24 September 2020 - Page 6

Aurivo announces details of its third Fixed Milk Price Scheme
NOVEMBER 09 2017
URIVO, the globally-focused
agribusiness which is headquartered in the north west
of Ireland, has announced details
of a new Fixed Milk Price Scheme
for both the Republic of Ireland and
Northern Ireland.
Designed to help suppliers
manage milk price volatility, the
scheme guarantees a secure price
on a fixed proportion of supply over
a defined period.
One of Aurivo’s strongest schemes
to date, suppliers who choose to
participate will be guaranteed
33.5 cent/litre on up to 10 per cent
of their monthly supply for 36
months, starting in January 2018.
Participants in Northern Ireland
will be guaranteed 29p/litre on
up to 10 per cent of their monthly
supply for the same period.
A special allocation will apply
to new entrants to dairying, who
commenced milking after January
1, 2016.
The scheme is open to all milk
suppliers and participation is
voluntary, however applicants
must be certified in the Bord Bia
Scheme to be eligible.
announcement, Aaron Forde, CEO,
Aurivo, pictured, said: “We’re
proud of this price offering as it’s
our best one to date and will make
a positive impact on suppliers
who are faced with uncertainty
over milk price volatility. In what
is a very challenging time, Aurivo
is committed to supporting milk
suppliers so I would encourage
suppliers to give serious consideration to participating in this
Pat Duffy, Aurivo Chairman, added:
“This is a very positive development
AFBI’s Cattle Health Scheme marks 10 years
NUMBER of events are being organised
by the Agri Food and Biosciences Institute
(AFBI), to celebrate the 10th anniversary
of the AFBI Cattle Health Scheme in 2017.
The scheme is a CHeCS licensed scheme that
provides a structured approach to a healthier
CHeCS was established by the
cattle industry in 1999 as a form
of quality control for disease
management programmes.
Its aim is to create robust
common standards to
underpin the control and
eradication of the main
endemic cattle diseases in
the UK and Ireland. Diseases
that are included are Bovine
Viral Diarrhea (BVD), Leptospirosis,
Johne’s and Infectious Bovine Rhinotracheitis
(IBR); with the more recent addition of
A farmer focused event will be held on the
afternoon of Wednesday, November 15, at AFBI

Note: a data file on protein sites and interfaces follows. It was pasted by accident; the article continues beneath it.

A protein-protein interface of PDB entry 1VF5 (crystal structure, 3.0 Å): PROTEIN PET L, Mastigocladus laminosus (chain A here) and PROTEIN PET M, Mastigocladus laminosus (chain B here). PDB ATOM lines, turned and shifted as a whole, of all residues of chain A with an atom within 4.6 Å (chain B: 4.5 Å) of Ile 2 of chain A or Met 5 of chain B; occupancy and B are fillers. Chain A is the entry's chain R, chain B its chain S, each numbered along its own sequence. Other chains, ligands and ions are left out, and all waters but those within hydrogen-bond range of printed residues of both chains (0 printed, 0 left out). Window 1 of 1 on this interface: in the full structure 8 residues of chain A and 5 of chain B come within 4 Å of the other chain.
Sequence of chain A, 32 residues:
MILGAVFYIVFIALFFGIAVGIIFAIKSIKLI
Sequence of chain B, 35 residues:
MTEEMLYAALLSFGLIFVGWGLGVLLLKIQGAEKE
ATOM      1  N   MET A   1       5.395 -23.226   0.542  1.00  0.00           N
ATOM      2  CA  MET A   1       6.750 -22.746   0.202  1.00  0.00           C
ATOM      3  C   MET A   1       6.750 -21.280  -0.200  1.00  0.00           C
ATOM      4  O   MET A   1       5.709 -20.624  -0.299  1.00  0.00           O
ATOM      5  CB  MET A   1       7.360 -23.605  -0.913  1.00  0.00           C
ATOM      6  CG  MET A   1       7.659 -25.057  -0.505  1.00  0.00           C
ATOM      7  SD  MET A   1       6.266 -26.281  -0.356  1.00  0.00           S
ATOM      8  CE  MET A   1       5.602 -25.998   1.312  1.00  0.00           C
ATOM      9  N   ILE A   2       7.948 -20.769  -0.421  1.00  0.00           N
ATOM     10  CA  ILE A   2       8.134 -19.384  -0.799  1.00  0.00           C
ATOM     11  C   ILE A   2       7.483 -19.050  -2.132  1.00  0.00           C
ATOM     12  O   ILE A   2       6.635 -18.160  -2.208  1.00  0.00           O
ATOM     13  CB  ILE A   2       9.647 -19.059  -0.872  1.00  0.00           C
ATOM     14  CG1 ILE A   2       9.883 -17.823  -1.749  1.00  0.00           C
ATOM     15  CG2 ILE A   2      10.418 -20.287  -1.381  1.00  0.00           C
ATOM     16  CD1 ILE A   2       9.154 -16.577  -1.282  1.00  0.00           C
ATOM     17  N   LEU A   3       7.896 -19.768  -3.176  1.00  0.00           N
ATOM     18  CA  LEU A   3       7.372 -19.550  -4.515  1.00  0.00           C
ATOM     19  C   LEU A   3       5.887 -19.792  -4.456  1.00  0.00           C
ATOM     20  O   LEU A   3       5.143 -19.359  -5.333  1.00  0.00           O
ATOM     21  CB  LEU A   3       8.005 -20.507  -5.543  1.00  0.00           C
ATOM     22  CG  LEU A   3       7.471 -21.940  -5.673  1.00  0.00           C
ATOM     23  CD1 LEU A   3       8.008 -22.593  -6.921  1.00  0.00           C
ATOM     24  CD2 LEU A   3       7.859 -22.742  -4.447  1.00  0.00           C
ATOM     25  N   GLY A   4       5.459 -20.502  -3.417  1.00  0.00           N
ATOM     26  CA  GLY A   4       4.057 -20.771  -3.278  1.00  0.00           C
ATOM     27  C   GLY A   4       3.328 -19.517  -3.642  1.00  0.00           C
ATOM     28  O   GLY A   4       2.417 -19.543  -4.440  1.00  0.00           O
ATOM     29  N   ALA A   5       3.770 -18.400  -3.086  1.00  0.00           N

To register for the event please go to the
Eventbrite page (http://bit.ly/2hBIORh).
Alternatively call 02890 525 749 or email to
The event will begin with a light lunch at 1pm
followed by short talks from a number of the
most successful AFBI Cattle Health Scheme
members as well as veterinary practitioner and
past British Veterinary Cattle Association
President Keith Cutler. Keith has a wealth
of experience helping herd keepers in
controlling and eradicating disease and
making their farms more cost-efficient.
These talks will be followed by a farm
tour in AFBI Hillsborough.
The tour will focus on considerations
around general biosecurity and
Johne’s disease, including the calving
environment, colostrum management and
challenges in Johne’s herd screening. AFBI
Cattle Health Scheme staff will be available for
questions on the day.
In the interests of biosecurity those attending
are asked to wear clean clothing and footwear
not previously worn while in direct contact
with their own animals. Protective overalls and
footwear will be provided.
and we’re confident there will be
strong uptake among our suppliers,
who work tirelessly to consistently
deliver quality products.
“This scheme will deliver peace of
mind to them in relation to a portion
of their supply over the next three
years as they can rest assured
that despite other external factors
that might arise, they’ll receive a
secured price for a fixed amount of
their supply.”
Aurivo exports dairy ingredients
to over 50 countries in markets
as diverse as Afghanistan, Iraq,
Nigeria, Congo and Costa Rica.
For more information or to
download an application form,
please visit www.aurivo.ie
Deadline for submitting
pig antibiotic usage nears
THE deadline for pig farmers
to upload their herds’
quarterly antibiotic usage
to the AHDB Pork electronic
Medicine Book (eMB) for
Red Tractor Compliance is
approaching this Saturday,
November 11.
Issuing a reminder to farmers,
the Ulster Farmers’ Union
Pork and Bacon Chairman
Norman Robson said: “This is
a very important step forward
for the pig industry. Collection